Tuesday, October 2, 2012

Throw your heart over the fence and the horse will follow

The title of this post is a common phrase among horsefolk. It pretty much means if you are cantering up to something like a water trough flanked by picnic tables (below), you'd better be committed and confident you are going to make it to the other side. Any hesitation, and your horse may slam on the brakes or duck out, leaving you in the dirt.

Me, circa 1983ish, having fun. My horse Chance is too!

That quote pretty much sums up my approach to this trip to New Zealand. I threw my heart over and committed to it, with no idea of exactly how to pull it off - logistically or financially. As an over-planner and one who likes a certain amount of control and predictability, this was scary territory for me.

I'm happy to report that thanks to the help and encouragement of many, my horse has followed. The pieces have fallen into place thanks to the generosity and advice of friends (old and new) and family.  Watching it unfold has been humbling (I use that word a lot but it's true) and full of surprises. So many things have happened along the way where I would just think, "this is meant to be" and so it's been a good lesson for me in letting go and having faith.

Solar Connexion and Hyperion Consulting, both owned by friends, stepped up early in the year and got me off to a strong start. The help was harder to accept than I anticipated, but I felt an immediate elevated sense of purpose to my training and racing. Still, I struggled with how and if I should even "fund raise" given the reason, but I had promised myself I would make my own way.

A big upside to the fund raising is the connection it provides to friends/contributors and the encouragement I have received from this group that includes friends in the area, friends who have moved away, a cousin, fellow bloggers, and athletes in my community. I've been able to learn about their goals and hopefully buoy them as well. There are several contributors I have only "met" virtually, but the common threads provide a meaningful tie. I believe this external support has factored into a strong race season.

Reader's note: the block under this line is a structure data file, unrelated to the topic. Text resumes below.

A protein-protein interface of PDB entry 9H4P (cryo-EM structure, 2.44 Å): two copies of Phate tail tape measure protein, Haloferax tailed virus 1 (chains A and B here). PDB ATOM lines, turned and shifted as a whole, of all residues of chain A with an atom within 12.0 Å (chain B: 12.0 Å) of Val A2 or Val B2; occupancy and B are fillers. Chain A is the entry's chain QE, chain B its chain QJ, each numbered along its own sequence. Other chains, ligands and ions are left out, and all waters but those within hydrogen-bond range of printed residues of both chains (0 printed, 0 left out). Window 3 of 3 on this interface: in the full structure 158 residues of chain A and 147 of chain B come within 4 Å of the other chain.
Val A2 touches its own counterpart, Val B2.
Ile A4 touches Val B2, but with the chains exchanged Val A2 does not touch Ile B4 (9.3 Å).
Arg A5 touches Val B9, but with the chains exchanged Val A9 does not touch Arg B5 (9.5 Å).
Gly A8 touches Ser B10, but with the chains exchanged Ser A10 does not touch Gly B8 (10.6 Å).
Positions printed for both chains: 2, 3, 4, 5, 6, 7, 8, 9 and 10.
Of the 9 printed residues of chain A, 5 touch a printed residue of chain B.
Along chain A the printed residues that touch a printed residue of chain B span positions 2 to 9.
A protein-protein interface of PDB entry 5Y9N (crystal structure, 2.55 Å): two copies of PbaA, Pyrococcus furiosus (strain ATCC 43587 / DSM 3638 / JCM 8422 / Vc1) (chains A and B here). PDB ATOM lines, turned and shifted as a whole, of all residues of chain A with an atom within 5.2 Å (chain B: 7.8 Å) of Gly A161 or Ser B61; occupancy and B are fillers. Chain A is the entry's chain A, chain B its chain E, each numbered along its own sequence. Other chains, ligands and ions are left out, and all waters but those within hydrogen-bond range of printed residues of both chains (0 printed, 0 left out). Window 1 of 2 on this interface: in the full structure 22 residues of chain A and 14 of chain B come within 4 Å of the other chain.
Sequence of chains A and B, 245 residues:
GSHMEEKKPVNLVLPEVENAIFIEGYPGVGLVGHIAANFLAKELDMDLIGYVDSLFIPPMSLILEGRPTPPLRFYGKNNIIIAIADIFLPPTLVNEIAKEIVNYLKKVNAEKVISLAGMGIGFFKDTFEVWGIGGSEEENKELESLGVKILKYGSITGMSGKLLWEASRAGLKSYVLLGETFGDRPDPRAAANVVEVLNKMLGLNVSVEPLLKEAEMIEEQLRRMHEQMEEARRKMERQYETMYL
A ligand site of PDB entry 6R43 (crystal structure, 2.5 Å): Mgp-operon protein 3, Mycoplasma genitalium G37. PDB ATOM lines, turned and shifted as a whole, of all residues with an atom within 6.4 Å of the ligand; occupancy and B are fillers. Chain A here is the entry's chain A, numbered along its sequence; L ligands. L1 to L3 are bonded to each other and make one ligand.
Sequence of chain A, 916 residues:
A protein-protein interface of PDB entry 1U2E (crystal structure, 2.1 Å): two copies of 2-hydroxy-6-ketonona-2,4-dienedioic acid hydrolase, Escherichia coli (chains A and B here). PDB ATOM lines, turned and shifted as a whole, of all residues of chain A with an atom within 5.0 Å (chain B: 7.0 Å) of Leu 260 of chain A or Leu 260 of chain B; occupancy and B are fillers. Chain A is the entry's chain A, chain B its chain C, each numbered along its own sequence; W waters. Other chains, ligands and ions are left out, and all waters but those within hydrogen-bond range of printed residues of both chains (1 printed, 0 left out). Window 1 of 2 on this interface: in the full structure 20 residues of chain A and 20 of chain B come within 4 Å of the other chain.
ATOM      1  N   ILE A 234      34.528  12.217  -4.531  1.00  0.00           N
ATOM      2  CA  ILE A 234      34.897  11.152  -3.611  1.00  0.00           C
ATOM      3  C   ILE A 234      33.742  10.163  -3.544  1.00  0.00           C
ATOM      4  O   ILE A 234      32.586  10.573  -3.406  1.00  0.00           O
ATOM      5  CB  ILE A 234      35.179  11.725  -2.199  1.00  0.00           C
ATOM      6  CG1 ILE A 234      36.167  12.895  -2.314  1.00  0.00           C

I've also received support in other ways - a donated bike box, expedited logo screening on my team suit (thank you Exper-Ts!), and excellent care of my bike throughout the season (Just the Right Gear). Mike Morris, an experienced Team USA member, has helped tremendously with the logistics aspects of the trip over the past year. My new job at the fortyninegroup has allowed for solid fall training, and I can't say enough about working for a fellow triathlete! Coach Jim has gone above and beyond to do everything he can to get me ready. As he said,  "it will be fun going to Worlds knowing that you’ve done the work you wanted to." I'm glad for my readers too. I still think it's neat to be at a race and meet readers who take the time to say hello!

Travis Williams, from our local paper "The Burgs" did a nice feature on me last weekend that did a good job of explaining my story - that I haven't always been a triathlete or even an athlete, but that it's been a gradual process over the last four years. I was glad my sons got some recognition in the story, because they have surely been a big part of this evolution. While a whole article about me felt pretty "out there", I always come back to the fact that part of my goal in sharing so openly is to invite others to find their athlete selves.

 

The next few weeks could get a little crazy and I will just have to keep reminding myself to throw my heart over that fence and have faith that things will work out. I'll be racing this weekend, and then working hard to get my family and work set up to carry on smoothly in my absence. I'll be packing too, which frankly seems the most daunting part of this whole thing. So if my writing and blogging seem to slow for a bit, you'll know why. This month is bound to be a whirlwind, but an exciting one!


2 comments:

  1. Cortney, I was reading the article in the Burg and thought...I know this lady! I live in Boulder CO now and work at the Univ. of Colorado. My son and I have been taking horseback riding lessons. I still swim and have started bike riding. Great post! Mary Jane (MII)

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  2. What a great picture. Chance looks like a great, forward thinking animal. I think all the time about that statement and it was the reason I finally retired from the irons. I couldn't do it anymore. I no longer had faith in the horse. Now I just name my bikes after horses. I'm ok with it but it did give me pause when I got a little scared after the last crash.

    There is a point of no return in all things, in jumping it is about two strides out, where any further tinkering will only muck it up. This is your line, this is your pace, this is the ride you set up for yourself... put your leg on and go. Life is kind of like that too. (SO is packing. Yes, I read that post first.) Prepare as much as you can but then when it is time, commit to the action, keep your forward momentum, and just go with it. You are two strides out with a great line and a perfect canter... HAVE FUN!!!!

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